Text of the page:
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How logistics firm survived Covid-19

By Wainaina Wambu | June 10th 2021

Heavy machinery loads one of the fourteen containers loaded with primary school laptops at the Siginon yard in Miritini.[Gideon Maundu,Standard]

Logistics and warehousing businesses have emerged as some of the biggest winners during the pandemic.

As businesses move online, those who have logistics networks to deliver goods and services for these businesses stand to reap big. And for a country heavily reliant on imports such as Kenya, a seamless logistics network is integral.

It not only helps all sectors of the economy thrive but ensures the population obtains goods timely and even cheaply.

The string of global lockdowns mostly observed last year to contain the spread of Covid-19 disrupted supply chains leading to a scarcity of goods in Kenya.

Meshack Kipturgo, the Siginon Group managing director notes that Kenya is a net importer which relies heavily on logistics to access global markets in sourcing raw materials and key inputs for their plants.

“When there is a disruption or inefficiencies in cargo movement through our ports, the population bears the costs of these inconveniences through higher cost of goods or shortages of essential items,” he told Shipping and Logistics.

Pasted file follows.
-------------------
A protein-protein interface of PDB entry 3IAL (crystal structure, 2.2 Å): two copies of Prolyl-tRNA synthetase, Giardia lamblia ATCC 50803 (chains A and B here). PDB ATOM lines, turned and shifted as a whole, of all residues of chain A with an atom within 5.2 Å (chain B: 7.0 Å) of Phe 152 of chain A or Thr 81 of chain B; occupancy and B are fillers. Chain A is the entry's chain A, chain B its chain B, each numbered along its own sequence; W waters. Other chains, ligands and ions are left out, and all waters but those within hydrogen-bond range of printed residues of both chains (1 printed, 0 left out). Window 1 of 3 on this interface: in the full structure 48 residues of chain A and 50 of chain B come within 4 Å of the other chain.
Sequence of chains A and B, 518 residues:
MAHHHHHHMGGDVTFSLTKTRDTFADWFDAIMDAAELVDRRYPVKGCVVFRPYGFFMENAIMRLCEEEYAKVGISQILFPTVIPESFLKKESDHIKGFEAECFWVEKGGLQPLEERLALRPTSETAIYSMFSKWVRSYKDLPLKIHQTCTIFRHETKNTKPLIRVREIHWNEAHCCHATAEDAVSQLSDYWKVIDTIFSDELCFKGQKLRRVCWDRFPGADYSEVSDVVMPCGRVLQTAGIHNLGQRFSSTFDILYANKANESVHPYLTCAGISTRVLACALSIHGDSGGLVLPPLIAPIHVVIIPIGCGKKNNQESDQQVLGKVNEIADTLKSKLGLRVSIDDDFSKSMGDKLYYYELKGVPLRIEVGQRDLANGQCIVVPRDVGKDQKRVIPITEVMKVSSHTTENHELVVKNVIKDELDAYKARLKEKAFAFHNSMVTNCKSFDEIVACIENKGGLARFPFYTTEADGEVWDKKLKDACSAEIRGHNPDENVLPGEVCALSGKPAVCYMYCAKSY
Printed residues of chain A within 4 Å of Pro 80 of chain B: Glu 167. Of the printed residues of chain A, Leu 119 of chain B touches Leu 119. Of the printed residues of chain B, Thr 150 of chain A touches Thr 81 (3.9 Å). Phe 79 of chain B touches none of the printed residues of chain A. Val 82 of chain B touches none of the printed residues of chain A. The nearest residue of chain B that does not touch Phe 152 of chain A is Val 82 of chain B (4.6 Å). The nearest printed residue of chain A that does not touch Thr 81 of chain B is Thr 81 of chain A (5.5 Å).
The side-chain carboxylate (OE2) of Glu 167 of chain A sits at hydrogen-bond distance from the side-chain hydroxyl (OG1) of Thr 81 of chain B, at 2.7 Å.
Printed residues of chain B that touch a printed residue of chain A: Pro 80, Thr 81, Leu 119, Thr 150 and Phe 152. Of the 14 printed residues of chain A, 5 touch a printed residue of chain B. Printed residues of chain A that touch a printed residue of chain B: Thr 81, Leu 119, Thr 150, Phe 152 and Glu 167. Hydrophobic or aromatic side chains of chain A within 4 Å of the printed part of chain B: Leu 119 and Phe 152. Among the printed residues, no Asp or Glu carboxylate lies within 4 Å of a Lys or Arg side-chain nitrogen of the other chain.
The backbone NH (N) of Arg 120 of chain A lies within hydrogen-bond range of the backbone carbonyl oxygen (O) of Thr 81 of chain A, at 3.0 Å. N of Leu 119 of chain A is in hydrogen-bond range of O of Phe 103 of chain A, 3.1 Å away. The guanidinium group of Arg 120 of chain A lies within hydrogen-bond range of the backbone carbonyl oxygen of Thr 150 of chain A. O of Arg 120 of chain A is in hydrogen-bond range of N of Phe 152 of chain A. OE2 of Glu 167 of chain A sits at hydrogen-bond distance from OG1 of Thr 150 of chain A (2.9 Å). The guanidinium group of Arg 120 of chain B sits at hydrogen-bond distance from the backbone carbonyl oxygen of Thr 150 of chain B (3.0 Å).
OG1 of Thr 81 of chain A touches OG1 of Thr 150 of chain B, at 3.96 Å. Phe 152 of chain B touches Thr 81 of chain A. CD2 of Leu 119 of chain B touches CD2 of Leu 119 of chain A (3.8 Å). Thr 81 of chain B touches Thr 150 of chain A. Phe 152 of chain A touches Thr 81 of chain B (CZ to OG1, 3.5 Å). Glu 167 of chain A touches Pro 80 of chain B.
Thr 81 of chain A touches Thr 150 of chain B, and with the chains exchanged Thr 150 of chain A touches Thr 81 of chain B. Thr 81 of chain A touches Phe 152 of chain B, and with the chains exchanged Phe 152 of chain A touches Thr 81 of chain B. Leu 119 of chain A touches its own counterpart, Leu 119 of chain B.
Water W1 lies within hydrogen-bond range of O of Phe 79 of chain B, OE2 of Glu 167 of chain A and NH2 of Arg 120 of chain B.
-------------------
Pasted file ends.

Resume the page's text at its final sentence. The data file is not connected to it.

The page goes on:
His firm has been expanding to take advantage of the market opportunities with the pandemic providing a glimpse of how businesses will be powered in the future.

How has the pandemic changed the logistics business? Kipturgo notes that digital processes are now more preferred over some of the processes that required the physical movement of documents from point A to B.

“We are investing more in ensuring the safety of our teams, the cargo we handle as well as the vehicle or premises we operate in,” Kipturgo says.

Siginon Group recently expanded its fleet by acquiring 40 additional trucks to meet the growing demand for cargo transportation by road within Kenya and across borders.

They have also relaunched their ramp operations at JKIA. “Our airline partners continue to benefit from having a single service provider catering for their needs on the ramp and in the warehouse,” he said.

The firm offers warehousing services under the Siginon Global Logistics brand. They have floor space of 500,000 square feet in Nairobi, Mombasa and Eldoret. The warehouses are made to offer our customers storage for general, transit, cold and bonded cargo.

“In Mombasa, we offer tea handling services for tea producers across East and Central Africa who auction their tea for onward export. We also provide value addition services such as blending and packaging as services,” Kipturgo says.

He adds that Covid-19 has caused supply chain disruptions but opportunities also lie within these challenges.

Siginon had invested Sh1.1 billion in a cargo terminal at JKIA.

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